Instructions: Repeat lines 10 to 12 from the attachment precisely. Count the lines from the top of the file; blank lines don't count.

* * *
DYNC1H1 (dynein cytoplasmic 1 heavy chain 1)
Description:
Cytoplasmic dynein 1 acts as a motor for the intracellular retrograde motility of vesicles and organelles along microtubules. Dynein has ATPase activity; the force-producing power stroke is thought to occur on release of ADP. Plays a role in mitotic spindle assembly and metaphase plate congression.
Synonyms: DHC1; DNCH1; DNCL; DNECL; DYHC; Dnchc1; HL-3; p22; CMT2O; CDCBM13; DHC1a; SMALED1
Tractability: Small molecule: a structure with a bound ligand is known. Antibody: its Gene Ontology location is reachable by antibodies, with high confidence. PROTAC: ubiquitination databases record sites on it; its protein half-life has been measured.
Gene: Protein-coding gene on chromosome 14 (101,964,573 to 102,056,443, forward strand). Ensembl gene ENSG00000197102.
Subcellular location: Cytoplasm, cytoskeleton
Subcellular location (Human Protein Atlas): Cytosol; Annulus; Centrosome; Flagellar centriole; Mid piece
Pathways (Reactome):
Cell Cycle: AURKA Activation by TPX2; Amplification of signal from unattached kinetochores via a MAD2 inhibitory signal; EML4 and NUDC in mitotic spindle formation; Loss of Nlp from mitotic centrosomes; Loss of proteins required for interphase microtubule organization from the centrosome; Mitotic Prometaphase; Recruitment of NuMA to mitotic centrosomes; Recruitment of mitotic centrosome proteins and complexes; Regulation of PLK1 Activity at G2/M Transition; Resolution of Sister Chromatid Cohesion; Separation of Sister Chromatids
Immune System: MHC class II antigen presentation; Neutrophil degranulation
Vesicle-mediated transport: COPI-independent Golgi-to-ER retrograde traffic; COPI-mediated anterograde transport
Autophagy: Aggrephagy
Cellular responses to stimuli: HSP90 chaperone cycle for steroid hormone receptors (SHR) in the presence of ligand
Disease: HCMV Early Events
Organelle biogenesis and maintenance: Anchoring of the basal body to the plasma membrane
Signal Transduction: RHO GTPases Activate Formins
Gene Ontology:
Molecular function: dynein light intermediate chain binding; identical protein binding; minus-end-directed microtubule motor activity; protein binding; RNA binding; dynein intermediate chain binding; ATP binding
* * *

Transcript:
Cell Cycle: AURKA Activation by TPX2; Amplification of signal from unattached kinetochores via a MAD2 inhibitory signal; EML4 and NUDC in mitotic spindle formation; Loss of Nlp from mitotic centrosomes; Loss of proteins required for interphase microtubule organization from the centrosome; Mitotic Prometaphase; Recruitment of NuMA to mitotic centrosomes; Recruitment of mitotic centrosome proteins and complexes; Regulation of PLK1 Activity at G2/M Transition; Resolution of Sister Chromatid Cohesion; Separation of Sister Chromatids
Immune System: MHC class II antigen presentation; Neutrophil degranulation
Vesicle-mediated transport: COPI-independent Golgi-to-ER retrograde traffic; COPI-mediated anterograde transport